School leavers with level 5 in Maths and English could have a chance to pursue an accounting degree at Walter Sisulu University.
The South African Institute of Chartered Accountants (Saica) is offering 100 bursaries for students to study accounting sciences at WSU in 2017.
This would be a great opportunity for underprivileged students to enter university with both tuition and accommodation secured for four years.
In partnership with the University of Cape Town (UCT), the Department of Higher Education and Training (DHET) and WSU, Saica have for four years been building the capacity of WSU and working towards the re-accreditation of its BCom (Accountancy).
WSU BCom will accept 120 first year students – 100 with full bursaries.
WSU spokeswoman Yonela Tukwayo said the re-accreditation had made the university as competitive and competent as other universities with accounting sciences.
“It is a critical recognition because it affords students a chance to write Saica’s initial test of competence. We feel exceptionally proud because now we are going to actively add to the few institutions in the province that offer rural children a chance to be developed in accredited accounting sciences and ensure transformation, “ said Tukwayo.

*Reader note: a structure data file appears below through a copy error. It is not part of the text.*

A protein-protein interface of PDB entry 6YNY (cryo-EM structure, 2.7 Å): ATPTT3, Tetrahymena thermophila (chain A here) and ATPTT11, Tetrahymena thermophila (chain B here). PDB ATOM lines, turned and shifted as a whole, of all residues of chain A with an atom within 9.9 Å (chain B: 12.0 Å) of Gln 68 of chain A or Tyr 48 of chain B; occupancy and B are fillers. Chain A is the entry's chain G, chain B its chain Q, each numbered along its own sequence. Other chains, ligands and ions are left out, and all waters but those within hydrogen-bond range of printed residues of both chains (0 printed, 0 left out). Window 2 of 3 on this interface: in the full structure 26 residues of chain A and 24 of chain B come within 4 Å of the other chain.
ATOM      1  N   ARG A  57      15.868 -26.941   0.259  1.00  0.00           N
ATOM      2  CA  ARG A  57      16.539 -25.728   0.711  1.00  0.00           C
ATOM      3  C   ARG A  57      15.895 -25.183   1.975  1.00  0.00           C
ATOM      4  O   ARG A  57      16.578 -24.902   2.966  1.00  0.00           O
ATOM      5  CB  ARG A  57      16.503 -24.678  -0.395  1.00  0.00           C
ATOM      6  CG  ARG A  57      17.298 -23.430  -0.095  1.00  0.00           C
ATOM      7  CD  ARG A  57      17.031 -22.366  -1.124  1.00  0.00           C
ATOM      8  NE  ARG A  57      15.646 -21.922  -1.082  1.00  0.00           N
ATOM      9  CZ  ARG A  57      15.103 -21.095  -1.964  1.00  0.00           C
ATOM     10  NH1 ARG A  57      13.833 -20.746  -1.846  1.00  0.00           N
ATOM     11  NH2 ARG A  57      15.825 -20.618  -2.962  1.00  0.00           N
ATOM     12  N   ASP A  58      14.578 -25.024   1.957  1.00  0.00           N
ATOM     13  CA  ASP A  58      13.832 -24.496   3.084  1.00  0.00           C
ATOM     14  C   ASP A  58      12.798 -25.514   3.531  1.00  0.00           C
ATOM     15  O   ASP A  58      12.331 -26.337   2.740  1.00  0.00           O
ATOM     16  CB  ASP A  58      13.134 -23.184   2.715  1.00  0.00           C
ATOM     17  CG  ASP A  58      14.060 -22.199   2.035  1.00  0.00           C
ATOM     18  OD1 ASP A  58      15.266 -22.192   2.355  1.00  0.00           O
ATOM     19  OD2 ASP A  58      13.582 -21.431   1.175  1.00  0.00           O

Saica had previously accredited WSU to offer the chartered accountancy undergraduate programme but the accreditation was lost due to staff changes and insufficient focus on the programme.
Noluntu Nzwana, who graduated in 2009 before the university was re-accredited, said the route to chartered accountancy became a bit longer without the accreditation.
“Taking into account the fact that the majority of the students in the university were from disadvantaged backgrounds, staying in varsity for an extra two years meant two extra years of poverty and that killed a lot of chartered accountancy dream,” said Nzwana.
In 2012 Department of Higher Education and Training (DHET) minister Blade Ndzimande injected more than R84-million into the university to launch the re-accreditation project.
The project was conducted with 400 students who will now be allowed to write the Saica competency test, which in turn will take them a step closer to their chartered accountancy careers.
Re-accreditation means that now WSU students can be accepted by other universities without bridging courses, whereas before they had to re-do a year to qualify to write the Saica test of competence.
The project was envisaged to increase the number of black chartered accountants in the profession.
Tukwayo said the university had worked extremely hard with its partners to ensure that WSU could satisfy the Saica requirements.
“Truly, to us this has been a remarkable journey that has taught us a lot as an institution. The bursaries that are being handed out will assist many deserving students who will be part of a critical and scarce resource, and we are honoured to be a university that will train these professionals,” said Tukwayo